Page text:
Canada is another destination that perhaps doesn’t immediately spring to mind when thinking about countries for wine holidays, but that would be a big mistake.

Okanagan valley, located in south-central British Colombia, is renowned for producing ultra-premium red and white wines – particularly of the dry variety. Most notably, its production of Chardonnay in the south of the valley is second to none, catching the attention of your seasoned wine expert the world over.

If it’s tours with wine tasting you’re after, then there’s no better way to explore the diverse terrain of British Colombia than by going on a self-drive tour from the major city of Kelowna, through Okanagan valley, taking in Canada’s beautiful natural landscape as you go. 

Vineyards bordering the Okanagan Lake.

Australia

The land down under is easily one of the best places to go wine tasting.

A good all-rounder is Hunter Valley. Enjoy a tasting at one of Australia’s oldest vineyards before sitting down for an artisan meal. Or, chase an afternoon of swirling, sipping and spitting (yes, really) with a bit of a pamper at a luxury spa.

The Barossa Valley is a pint-sized region perfect for foodie holidays in Australia. Take the ‘Butcher, Baker, Winemaker’ trail for a sample platter of the area’s best.

In the Yarra Valley, spot koalas at Healesville Sanctuary before going on an expert-led quest to find Victoria’s best chardonnay. Or, enjoy the views at Dandenong Ranges National Park after a morning of sipping Yarra pinot noir.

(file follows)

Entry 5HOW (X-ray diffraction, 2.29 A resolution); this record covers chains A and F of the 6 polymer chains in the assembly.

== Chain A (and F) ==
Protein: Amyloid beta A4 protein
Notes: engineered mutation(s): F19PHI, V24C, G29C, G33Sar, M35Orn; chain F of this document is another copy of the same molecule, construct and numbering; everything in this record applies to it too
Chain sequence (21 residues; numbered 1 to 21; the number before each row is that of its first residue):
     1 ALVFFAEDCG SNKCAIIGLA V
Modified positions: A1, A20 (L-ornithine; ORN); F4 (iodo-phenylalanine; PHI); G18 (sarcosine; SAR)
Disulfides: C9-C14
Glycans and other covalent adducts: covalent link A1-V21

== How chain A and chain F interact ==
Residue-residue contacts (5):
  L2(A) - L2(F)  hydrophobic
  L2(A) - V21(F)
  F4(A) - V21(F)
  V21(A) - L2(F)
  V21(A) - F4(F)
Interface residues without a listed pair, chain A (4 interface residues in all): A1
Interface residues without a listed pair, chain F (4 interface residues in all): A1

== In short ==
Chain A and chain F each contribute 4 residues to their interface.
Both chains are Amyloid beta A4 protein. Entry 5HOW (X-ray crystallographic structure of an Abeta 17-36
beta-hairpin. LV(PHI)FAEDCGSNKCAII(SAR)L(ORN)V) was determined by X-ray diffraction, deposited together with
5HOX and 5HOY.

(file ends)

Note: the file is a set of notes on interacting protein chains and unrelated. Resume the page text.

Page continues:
South Africa

South Africa is a superb place for a wine-tasting holiday. The country’s Cape Winelands are some of the most beautiful and fertile vineyards in the world. The Winelands are also perfect for a day trip from Cape Town, so your holiday can combine city living with wine wandering.

Spend a few afternoons visiting vineyards and hanging out in tasting rooms, and then set out to explore the local area a bit more. You can combine wine-tasting holidays in South Africa with safaris, history trips and plenty more.

When else can you spit in public? Sipping and spitting is a big part of tasting etiquette – you don’t want to be looking for a lampshade to wear after your first couple of glasses!

Chile

Chile is one of the top producers of new world wines, and just so happens to have some really exciting places to visit too.

Cosmopolitan Santiago is the starting point for lots of guided wine tours, and also has a lively nightlife and lots of unusual architecture to explore on long, languid days.

Taste delicate whites in the Casablanca Valley, or sip hearty cabernet sauvignons among the photogenic surrounds of the Colchagua Valley. If you’ve come to Chile for wine, it would be a shame to miss trying the carménère, Chile’s flagship grape.